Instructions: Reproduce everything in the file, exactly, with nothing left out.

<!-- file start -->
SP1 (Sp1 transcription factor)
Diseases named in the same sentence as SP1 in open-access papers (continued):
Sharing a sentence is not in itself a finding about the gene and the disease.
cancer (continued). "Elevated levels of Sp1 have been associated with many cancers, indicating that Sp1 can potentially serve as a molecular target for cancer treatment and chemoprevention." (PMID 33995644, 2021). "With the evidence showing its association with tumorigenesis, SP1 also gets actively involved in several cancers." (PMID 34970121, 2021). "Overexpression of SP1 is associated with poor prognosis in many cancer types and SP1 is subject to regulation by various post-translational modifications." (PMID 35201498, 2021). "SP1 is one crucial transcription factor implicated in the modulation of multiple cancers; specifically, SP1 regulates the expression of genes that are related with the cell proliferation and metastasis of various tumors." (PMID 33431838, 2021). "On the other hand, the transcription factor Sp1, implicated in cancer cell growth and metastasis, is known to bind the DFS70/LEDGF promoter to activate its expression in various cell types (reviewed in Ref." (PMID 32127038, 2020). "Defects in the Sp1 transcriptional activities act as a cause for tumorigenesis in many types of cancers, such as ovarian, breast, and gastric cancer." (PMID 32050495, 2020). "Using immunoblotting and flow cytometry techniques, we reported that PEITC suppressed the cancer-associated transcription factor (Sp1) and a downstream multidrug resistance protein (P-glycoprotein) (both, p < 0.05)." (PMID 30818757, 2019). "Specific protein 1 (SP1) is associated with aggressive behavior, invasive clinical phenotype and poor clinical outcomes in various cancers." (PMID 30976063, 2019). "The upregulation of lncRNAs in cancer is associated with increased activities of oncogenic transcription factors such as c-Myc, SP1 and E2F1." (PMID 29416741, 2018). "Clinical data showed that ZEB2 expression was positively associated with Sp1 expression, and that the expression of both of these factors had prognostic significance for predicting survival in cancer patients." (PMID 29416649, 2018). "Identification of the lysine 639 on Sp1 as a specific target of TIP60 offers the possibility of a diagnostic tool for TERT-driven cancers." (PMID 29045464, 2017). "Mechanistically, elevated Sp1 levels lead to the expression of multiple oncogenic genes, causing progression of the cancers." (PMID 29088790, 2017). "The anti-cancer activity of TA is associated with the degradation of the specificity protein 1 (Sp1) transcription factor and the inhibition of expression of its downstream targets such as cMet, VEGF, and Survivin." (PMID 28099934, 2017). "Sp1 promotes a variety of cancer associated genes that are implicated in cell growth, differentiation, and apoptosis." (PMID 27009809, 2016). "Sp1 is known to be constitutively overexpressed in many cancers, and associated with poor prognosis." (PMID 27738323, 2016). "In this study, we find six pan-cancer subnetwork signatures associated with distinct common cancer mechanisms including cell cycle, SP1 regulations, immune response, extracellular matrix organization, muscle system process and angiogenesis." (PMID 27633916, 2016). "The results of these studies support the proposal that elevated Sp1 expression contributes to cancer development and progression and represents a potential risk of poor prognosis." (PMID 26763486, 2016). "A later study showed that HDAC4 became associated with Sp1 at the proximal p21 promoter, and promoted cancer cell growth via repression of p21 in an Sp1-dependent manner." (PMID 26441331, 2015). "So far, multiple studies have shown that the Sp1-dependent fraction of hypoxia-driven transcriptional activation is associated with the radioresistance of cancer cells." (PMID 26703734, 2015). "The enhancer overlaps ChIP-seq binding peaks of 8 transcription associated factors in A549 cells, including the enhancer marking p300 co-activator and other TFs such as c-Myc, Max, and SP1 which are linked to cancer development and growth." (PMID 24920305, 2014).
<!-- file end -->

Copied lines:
SP1 (Sp1 transcription factor)
Diseases named in the same sentence as SP1 in open-access papers (continued):
Sharing a sentence is not in itself a finding about the gene and the disease.
cancer (continued). "Elevated levels of Sp1 have been associated with many cancers, indicating that Sp1 can potentially serve as a molecular target for cancer treatment and chemoprevention." (PMID 33995644, 2021). "With the evidence showing its association with tumorigenesis, SP1 also gets actively involved in several cancers." (PMID 34970121, 2021). "Overexpression of SP1 is associated with poor prognosis in many cancer types and SP1 is subject to regulation by various post-translational modifications." (PMID 35201498, 2021). "SP1 is one crucial transcription factor implicated in the modulation of multiple cancers; specifically, SP1 regulates the expression of genes that are related with the cell proliferation and metastasis of various tumors." (PMID 33431838, 2021). "On the other hand, the transcription factor Sp1, implicated in cancer cell growth and metastasis, is known to bind the DFS70/LEDGF promoter to activate its expression in various cell types (reviewed in Ref." (PMID 32127038, 2020). "Defects in the Sp1 transcriptional activities act as a cause for tumorigenesis in many types of cancers, such as ovarian, breast, and gastric cancer." (PMID 32050495, 2020). "Using immunoblotting and flow cytometry techniques, we reported that PEITC suppressed the cancer-associated transcription factor (Sp1) and a downstream multidrug resistance protein (P-glycoprotein) (both, p < 0.05)." (PMID 30818757, 2019). "Specific protein 1 (SP1) is associated with aggressive behavior, invasive clinical phenotype and poor clinical outcomes in various cancers." (PMID 30976063, 2019). "The upregulation of lncRNAs in cancer is associated with increased activities of oncogenic transcription factors such as c-Myc, SP1 and E2F1." (PMID 29416741, 2018). "Clinical data showed that ZEB2 expression was positively associated with Sp1 expression, and that the expression of both of these factors had prognostic significance for predicting survival in cancer patients." (PMID 29416649, 2018). "Identification of the lysine 639 on Sp1 as a specific target of TIP60 offers the possibility of a diagnostic tool for TERT-driven cancers." (PMID 29045464, 2017). "Mechanistically, elevated Sp1 levels lead to the expression of multiple oncogenic genes, causing progression of the cancers." (PMID 29088790, 2017). "The anti-cancer activity of TA is associated with the degradation of the specificity protein 1 (Sp1) transcription factor and the inhibition of expression of its downstream targets such as cMet, VEGF, and Survivin." (PMID 28099934, 2017). "Sp1 promotes a variety of cancer associated genes that are implicated in cell growth, differentiation, and apoptosis." (PMID 27009809, 2016). "Sp1 is known to be constitutively overexpressed in many cancers, and associated with poor prognosis." (PMID 27738323, 2016). "In this study, we find six pan-cancer subnetwork signatures associated with distinct common cancer mechanisms including cell cycle, SP1 regulations, immune response, extracellular matrix organization, muscle system process and angiogenesis." (PMID 27633916, 2016). "The results of these studies support the proposal that elevated Sp1 expression contributes to cancer development and progression and represents a potential risk of poor prognosis." (PMID 26763486, 2016). "A later study showed that HDAC4 became associated with Sp1 at the proximal p21 promoter, and promoted cancer cell growth via repression of p21 in an Sp1-dependent manner." (PMID 26441331, 2015). "So far, multiple studies have shown that the Sp1-dependent fraction of hypoxia-driven transcriptional activation is associated with the radioresistance of cancer cells." (PMID 26703734, 2015). "The enhancer overlaps ChIP-seq binding peaks of 8 transcription associated factors in A549 cells, including the enhancer marking p300 co-activator and other TFs such as c-Myc, Max, and SP1 which are linked to cancer development and growth." (PMID 24920305, 2014).